Maja Maljević / 2020 

Collaborating printer /

Jillian Ross 

Editioning printers /

Kim-Lee Loggenberg

Roxy Kaczmarek

Sbongiseni Khulu

For Maja Maljević, movement is an intrinsic part of her artistic practice, one that is currently being infringed upon by the recent call to self-quarantine. Before the country went into lockdown, Maljević was well on her way to finalising a number of limited edition prints for her 8th upcoming solo exhibition with David Krut Projects.


Though Maljević’s longstanding collaboration with David Krut Workshop was briefly halted, the production of those prints hasn’t yet met its end. In fact, her most recent prints can be seen as a continuation of thought from her previous body of work, Document for the People and Winter Files. Because of that, there is a noticeable aura of familiarity between the prints. However, unlike their preceding counterparts, which were monotypes, these new works are separate editions.

Having worked together consistently for so many years, the current workshop team has streamlined their process when working with Maljević, and what emerges is a language peculiar to the artist of densely layered, confident and colourful components. The most recent bodies of unique works on paper are evidence of a refined methodology and the dynamics of a nuanced relationship.


Document for the People was shown first, to critical acclaim, at David Krut Projects, Johannesburg in 2018 as part of Maljević’s solo show, Polytekton. Winter Files formed the backbone of Maljević’s first solo show with David Krut Projects, New York, titled Silence of the Change, which opened in 2019. The complex assembly of different elements in each of the 120 works that make up Document for the People and Winter Files has paved the path for the creation of editions.

These works were all made in reference to works from the Winter Files series: by using a selection of printed elements from the creation of Maljević’s unique works, it has been possible to print editions. All the titles of these works are suggestive of the shapes and lines that appear within the works. In Wiggly-Squiggly, the elements are all jostling for our attention, with Pokret, translated from Serbian, meaning movement. Nuts and Bolts features heavier and clearly defined shapes, while Nitty Gritty includes an elegant and pleasing combination of fine lines and weightier shape elements.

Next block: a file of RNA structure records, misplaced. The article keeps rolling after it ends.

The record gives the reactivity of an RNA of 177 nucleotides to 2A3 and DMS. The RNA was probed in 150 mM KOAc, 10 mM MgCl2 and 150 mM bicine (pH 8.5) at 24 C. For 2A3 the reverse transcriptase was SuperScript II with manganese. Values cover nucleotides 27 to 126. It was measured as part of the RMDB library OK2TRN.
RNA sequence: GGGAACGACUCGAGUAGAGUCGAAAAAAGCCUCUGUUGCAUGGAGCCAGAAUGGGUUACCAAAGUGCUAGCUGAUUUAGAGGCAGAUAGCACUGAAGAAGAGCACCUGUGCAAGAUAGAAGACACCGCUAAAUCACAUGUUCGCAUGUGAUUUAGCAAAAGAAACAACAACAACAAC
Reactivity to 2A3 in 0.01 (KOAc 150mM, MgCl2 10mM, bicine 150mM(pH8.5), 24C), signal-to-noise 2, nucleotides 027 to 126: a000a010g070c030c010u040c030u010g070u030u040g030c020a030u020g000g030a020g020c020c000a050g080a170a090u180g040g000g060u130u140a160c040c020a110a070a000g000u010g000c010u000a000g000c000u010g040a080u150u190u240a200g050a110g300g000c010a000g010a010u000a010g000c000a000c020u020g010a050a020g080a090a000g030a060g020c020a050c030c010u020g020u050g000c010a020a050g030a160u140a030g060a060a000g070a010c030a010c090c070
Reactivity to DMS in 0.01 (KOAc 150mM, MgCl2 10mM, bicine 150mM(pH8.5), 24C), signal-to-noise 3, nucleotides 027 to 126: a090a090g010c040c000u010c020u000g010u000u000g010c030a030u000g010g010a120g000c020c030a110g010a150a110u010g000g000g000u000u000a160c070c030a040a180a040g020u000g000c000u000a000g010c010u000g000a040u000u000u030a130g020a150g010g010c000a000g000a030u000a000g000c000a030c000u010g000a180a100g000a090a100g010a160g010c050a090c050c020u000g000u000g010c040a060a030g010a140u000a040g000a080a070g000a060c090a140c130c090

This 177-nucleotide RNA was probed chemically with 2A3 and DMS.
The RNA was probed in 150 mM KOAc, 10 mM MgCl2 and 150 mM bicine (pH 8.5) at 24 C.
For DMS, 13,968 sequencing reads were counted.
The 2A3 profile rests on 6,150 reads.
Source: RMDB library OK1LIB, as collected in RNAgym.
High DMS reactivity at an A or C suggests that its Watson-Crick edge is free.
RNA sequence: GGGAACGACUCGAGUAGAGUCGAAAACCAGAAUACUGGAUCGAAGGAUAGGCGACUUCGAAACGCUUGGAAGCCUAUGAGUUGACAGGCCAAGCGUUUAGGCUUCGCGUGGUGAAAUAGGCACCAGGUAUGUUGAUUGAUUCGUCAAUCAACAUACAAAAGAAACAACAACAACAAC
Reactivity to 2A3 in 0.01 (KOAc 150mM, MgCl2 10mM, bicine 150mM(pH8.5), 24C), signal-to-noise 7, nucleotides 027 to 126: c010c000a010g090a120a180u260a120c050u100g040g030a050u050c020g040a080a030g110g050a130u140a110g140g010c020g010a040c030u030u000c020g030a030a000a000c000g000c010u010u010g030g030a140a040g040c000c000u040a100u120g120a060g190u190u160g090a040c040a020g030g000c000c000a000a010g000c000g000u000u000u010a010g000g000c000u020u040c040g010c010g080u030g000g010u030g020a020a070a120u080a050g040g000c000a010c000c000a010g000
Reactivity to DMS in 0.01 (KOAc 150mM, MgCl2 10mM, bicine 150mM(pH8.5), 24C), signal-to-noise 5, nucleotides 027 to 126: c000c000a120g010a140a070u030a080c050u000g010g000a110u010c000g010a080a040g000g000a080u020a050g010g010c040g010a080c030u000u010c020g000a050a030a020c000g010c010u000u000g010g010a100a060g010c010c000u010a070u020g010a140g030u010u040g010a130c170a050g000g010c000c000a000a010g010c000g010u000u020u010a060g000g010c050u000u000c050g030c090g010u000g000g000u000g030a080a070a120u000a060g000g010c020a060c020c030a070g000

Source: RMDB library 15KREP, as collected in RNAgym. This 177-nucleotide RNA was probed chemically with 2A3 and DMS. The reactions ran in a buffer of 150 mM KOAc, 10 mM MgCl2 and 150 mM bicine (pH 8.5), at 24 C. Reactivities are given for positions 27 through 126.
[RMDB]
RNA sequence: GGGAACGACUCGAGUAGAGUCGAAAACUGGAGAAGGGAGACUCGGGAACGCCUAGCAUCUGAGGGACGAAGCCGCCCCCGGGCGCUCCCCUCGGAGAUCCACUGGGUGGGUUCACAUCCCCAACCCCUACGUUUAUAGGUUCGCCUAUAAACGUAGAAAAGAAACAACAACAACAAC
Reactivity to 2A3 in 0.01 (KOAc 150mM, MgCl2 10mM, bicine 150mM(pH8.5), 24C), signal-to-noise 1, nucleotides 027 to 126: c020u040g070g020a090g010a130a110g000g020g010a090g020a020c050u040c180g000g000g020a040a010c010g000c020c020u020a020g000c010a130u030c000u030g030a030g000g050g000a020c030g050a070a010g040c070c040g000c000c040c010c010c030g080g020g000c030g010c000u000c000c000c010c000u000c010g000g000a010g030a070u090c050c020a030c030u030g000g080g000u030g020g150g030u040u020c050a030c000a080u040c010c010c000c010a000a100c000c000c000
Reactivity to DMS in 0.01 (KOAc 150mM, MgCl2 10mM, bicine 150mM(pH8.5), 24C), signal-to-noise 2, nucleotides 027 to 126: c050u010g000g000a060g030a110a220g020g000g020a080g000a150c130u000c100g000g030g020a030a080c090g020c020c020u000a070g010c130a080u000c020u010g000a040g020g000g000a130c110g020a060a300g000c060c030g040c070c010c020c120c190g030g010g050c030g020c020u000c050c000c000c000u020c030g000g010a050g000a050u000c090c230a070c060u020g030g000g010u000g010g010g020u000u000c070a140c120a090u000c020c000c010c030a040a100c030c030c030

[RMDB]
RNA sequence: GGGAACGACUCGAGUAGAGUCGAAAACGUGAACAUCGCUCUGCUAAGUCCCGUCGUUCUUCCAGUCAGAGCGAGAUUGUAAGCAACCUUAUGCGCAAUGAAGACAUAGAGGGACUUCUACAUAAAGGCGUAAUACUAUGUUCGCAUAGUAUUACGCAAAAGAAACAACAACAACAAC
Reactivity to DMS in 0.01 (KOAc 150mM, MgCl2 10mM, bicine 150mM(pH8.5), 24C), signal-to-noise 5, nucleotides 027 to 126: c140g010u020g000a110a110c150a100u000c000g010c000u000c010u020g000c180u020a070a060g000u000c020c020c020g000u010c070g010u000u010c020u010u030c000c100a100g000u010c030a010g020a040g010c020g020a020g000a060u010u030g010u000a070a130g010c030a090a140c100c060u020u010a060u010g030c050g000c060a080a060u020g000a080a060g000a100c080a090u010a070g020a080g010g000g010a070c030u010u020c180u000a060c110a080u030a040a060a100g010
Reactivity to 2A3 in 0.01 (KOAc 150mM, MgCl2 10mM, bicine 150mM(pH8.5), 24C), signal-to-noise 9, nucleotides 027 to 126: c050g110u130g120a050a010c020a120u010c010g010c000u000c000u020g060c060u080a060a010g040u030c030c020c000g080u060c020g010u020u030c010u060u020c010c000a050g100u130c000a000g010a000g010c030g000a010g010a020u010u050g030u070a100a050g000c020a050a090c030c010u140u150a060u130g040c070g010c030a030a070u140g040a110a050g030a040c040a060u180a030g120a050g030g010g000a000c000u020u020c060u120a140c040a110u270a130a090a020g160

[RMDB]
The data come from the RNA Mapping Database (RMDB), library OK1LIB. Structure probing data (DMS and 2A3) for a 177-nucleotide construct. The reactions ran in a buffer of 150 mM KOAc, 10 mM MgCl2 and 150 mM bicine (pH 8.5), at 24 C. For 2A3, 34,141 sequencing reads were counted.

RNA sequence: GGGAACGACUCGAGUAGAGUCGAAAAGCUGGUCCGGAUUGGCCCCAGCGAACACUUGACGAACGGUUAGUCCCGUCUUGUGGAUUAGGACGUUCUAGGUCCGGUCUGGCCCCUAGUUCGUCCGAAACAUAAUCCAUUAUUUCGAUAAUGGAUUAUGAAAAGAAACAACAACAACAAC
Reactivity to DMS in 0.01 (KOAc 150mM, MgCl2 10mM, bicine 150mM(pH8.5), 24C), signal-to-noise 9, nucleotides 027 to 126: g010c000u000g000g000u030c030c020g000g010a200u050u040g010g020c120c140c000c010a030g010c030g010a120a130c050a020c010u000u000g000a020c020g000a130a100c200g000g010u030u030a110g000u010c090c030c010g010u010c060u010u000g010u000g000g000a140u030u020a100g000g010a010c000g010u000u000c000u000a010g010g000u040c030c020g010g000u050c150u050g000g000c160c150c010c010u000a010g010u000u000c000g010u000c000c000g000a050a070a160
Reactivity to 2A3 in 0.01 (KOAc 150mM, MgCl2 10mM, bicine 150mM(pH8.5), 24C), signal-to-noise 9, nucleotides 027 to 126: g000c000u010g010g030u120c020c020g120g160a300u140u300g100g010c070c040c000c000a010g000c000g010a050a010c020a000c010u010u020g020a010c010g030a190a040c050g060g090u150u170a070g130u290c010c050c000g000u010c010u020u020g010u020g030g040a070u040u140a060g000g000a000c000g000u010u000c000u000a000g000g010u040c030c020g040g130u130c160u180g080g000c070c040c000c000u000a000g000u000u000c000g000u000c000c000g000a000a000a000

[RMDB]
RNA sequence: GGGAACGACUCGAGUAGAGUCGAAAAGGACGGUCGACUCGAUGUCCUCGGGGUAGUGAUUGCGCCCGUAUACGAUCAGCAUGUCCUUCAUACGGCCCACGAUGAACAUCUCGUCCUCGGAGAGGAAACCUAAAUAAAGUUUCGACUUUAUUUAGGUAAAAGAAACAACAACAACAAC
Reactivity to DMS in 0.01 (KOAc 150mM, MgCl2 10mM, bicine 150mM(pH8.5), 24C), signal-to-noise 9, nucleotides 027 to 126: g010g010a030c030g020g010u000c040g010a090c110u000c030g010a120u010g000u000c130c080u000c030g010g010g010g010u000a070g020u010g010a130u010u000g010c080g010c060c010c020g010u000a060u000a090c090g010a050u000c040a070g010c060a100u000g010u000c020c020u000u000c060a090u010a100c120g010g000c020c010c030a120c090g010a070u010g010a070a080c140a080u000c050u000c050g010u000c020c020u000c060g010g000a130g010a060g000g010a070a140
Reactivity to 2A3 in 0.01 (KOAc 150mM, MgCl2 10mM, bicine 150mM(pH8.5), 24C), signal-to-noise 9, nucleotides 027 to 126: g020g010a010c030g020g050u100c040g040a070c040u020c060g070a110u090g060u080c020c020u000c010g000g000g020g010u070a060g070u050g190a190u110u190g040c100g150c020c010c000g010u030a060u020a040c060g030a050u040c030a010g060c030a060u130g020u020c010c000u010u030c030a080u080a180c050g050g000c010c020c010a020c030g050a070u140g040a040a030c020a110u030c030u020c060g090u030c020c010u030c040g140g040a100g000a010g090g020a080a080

Drypoint and silkscreen with monotype and softground etching collage pieces attached onto Hahnemühle, Natural White, 300gsm
Sheet Size: 34.8 cm x 39.6 cm
Image Size: 29.9 cm x 34.8 cm
Edition of 8
Numbered, titled and signed by artist


Wiggly Squiggly
Softground and hardground etching, monotype and collage on Hahnemühle, Natural White, 300gsm
Sheet size: 25 x 32.8 cm
Image size: 20.8 x 28.5cm
Edition of 15
Numbered, titled and signed by artist


Nuts and Bolts
Silkscreen with collaged monotype chine-collé and hand drawing
Sheet Size: 29.5 x 30cm
Edition of 15
Numbered, titled and signed by artist


Nitty Gritty
Hardground etching and silkscreen with collaged monotype chine-collé pieces attached onto Hahnemühle, Natural White, 300gsm
Sheet Size: 44.3 x 64cm
Image Size: 39 x 58cm
Edition of 8
Numbered, titled and signed by the artist

Maja Maljević first began collaborating with David Krut Workshop in 2007 as a way to extend and interrogate her primary practice, which is painting. The print workshop is an experimental space, in which artists are often out of their comfort zones, working with a team and compelled to solve different problems than would normally be presented to them, and in completely new ways.

In the workshop, the typical time-lag associated with printmaking is jettisoned by the workshop team preparing elements in advance. At the beginning of each project, numerous plates are made with Maljević using different techniques – intaglio, silkscreen, woodcut, linocut. The team then prints many parts onto every kind of paper available in an extensive palette of colours influenced both by previous projects and added to anew with each stage of creation. Maljević is able to pick and choose from the prepared elements, assembling them in the moment and without prior negotiation, and finishing each piece off with hand-work.
As a painter, Maljević’s signature style playfully borrows formal touches from Modernist era art history, creating nonnarrative compositions in which graphic blocks of bold colour are nestled within and atop foundations of lyrical and gridded lines. Maljević begins by “dirtying” the canvas with a layer of bright paint that breaks the baldness of the white surface and opens up the space for her intuitive jigsaw endeavour. Onto this ground, the surface is built up with drips, blocks, bands and waves of colour, as Maljević searches for harmony between colour and form, line and shape, expansive surface and small detail. Focus on specific subject matter carries little traction for the artist, as she prefers an approach that embraces spontaneity and experimentation. What is made can only be made in that moment and not the next.

To learn more about Maja Maljević, please visit, or contact us below.

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